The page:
It comes after teaching unions said it would be “reckless” to bring back all pupils to school together and would risk another spike in coronavirus infections.
Emma Pattison, head of Croydon High School, said: “There isn’t one year group of pupils that isn’t suffering under the current conditions.”
She added: “I am absolutely desperate to get our pupils back into school. March 8 for all would be great. The toll this extended time in isolation is taking on our young people cannot be overstated.”
Alun Ebenezer, head of Fulham Boys School, said: “There is a risk in them all coming back to school, but an even greater one in them not coming back.
Watch: Education union leader reacts to schools reopening
“Every year group has something to play for. Year 7s haven’t really had an induction year to secondary school, year 8 didn’t last year, year 9 pupils have got important choices to make with GCSEs next year.”
Vicky Bingham, head of South Hampstead High School, said: “There has been much talk about the importance of bringing primary and exam years back but we cannot forget about the impact on the learning, mental health and social lives of the 11-15 age group. They must not become the Cinderella years of the pandemic. Year 7 pupils, for example, were just starting to settle into secondary school life and make friends, and then lockdown happened.”
Bethany Dawson, head of Sutton High School, said: “The uncertainty is causing an enormous amount of stress for pupils. I would love to have all girls back by March 8 and we are ready to ensure school is safe and to provide the care and support girls will need upon their return.”
Nine education unions warned it would be “reckless” to bring pupils back at once and have called for a more cautious and phased return.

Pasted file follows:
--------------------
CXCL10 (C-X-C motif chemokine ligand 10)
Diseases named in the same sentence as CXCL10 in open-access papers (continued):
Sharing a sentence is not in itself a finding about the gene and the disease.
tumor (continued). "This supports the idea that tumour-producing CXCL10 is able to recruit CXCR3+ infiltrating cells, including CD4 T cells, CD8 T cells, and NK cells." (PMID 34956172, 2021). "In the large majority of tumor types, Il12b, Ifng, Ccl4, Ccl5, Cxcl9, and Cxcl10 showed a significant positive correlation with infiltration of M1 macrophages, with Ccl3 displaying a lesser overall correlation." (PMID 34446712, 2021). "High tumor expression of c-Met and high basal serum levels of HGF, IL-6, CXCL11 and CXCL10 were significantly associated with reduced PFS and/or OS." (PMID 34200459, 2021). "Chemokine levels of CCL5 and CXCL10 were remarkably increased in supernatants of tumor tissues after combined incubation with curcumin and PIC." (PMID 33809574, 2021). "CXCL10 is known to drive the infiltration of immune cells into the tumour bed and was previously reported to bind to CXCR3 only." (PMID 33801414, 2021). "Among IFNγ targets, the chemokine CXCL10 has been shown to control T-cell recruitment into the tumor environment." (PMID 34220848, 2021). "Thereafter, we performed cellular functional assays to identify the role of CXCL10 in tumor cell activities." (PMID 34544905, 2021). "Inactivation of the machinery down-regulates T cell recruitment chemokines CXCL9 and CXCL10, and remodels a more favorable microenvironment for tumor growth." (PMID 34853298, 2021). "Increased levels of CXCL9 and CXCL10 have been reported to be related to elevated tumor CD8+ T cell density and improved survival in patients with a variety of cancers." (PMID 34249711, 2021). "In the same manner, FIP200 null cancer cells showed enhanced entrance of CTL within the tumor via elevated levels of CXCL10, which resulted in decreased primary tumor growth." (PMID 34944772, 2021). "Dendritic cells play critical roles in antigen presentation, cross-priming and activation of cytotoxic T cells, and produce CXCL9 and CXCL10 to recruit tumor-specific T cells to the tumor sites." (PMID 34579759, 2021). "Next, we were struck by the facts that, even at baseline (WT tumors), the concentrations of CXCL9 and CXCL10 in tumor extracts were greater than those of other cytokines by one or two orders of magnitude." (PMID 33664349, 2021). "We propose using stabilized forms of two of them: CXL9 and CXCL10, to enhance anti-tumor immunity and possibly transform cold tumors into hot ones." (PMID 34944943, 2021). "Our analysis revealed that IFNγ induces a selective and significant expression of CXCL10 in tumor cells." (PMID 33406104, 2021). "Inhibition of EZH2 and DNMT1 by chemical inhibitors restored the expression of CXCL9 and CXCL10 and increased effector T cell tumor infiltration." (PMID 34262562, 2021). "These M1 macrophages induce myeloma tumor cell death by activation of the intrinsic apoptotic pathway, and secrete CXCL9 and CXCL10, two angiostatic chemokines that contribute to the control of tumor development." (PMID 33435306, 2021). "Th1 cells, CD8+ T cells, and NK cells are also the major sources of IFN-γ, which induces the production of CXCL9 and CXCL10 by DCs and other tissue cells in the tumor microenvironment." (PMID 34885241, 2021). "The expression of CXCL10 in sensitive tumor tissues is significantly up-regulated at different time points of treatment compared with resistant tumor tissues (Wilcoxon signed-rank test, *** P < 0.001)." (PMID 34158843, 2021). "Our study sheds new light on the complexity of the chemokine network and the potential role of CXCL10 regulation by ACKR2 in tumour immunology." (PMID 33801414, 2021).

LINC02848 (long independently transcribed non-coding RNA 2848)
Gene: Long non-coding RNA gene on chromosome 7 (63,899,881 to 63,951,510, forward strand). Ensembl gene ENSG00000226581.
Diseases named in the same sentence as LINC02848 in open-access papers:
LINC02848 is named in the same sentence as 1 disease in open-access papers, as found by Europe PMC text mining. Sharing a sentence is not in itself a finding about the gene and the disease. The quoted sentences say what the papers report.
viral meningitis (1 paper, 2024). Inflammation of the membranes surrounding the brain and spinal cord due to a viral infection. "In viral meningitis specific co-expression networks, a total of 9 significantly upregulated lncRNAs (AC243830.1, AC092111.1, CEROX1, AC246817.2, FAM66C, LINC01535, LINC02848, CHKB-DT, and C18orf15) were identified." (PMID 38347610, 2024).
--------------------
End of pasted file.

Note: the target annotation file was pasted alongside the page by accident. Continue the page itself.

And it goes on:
Paul Whiteman, General Secretary of the NAHT headteachers’ union said he wants to see the evidence that supports the government’s reopening plan.
Speaking on the BBC Today Programme, he said: “Yes let’s get all children back, that’s the right thing to do, but let’s do it on a basis that we can maintain. What we are hoping is that the government can make its policy decision credible with a good explanation as to what data it relies upon and why the government thinks it won’t result in another spike that will close schools again. Because a further closure would be even more devastating than taking a more cautious approach.”
Geoff Barton, General Secretary of the Association of School and College Leaders, said: “We share the government’s aim of bringing all children back to the classroom as soon as possible, but we remain concerned about the idea of a ‘big bang’ approach of a full return of pupils all at the same time.”
In Wales and Scotland, the youngest pupils were today returning to face to face teaching as a phased school reopening begins.
Children of key workers and vulnerable pupils have been able to attend school in all parts of the UK throughout the lockdown.
Watch: What UK government COVID-19 support is available?
Headteachers also voiced their fears over reports that lateral flow tests will be used to check secondary pupils for Covid-19 before they return to the classroom, and then students will be expected to test themselves twice a week at home in a bid to catch asymptomatic cases.
Ms Bingham said: “Are we meant to be do these before or after March 8? It feels like a huge distraction when the plan is for home test kits to be used thereafter. I can well imagine conducting 2500 tests and not returning a single positive result.”
Ms Pattison said: “If we are required to test each pupil at school twice before their return, organisation of this will take up a great deal of valuable planning time over the coming two weeks.”
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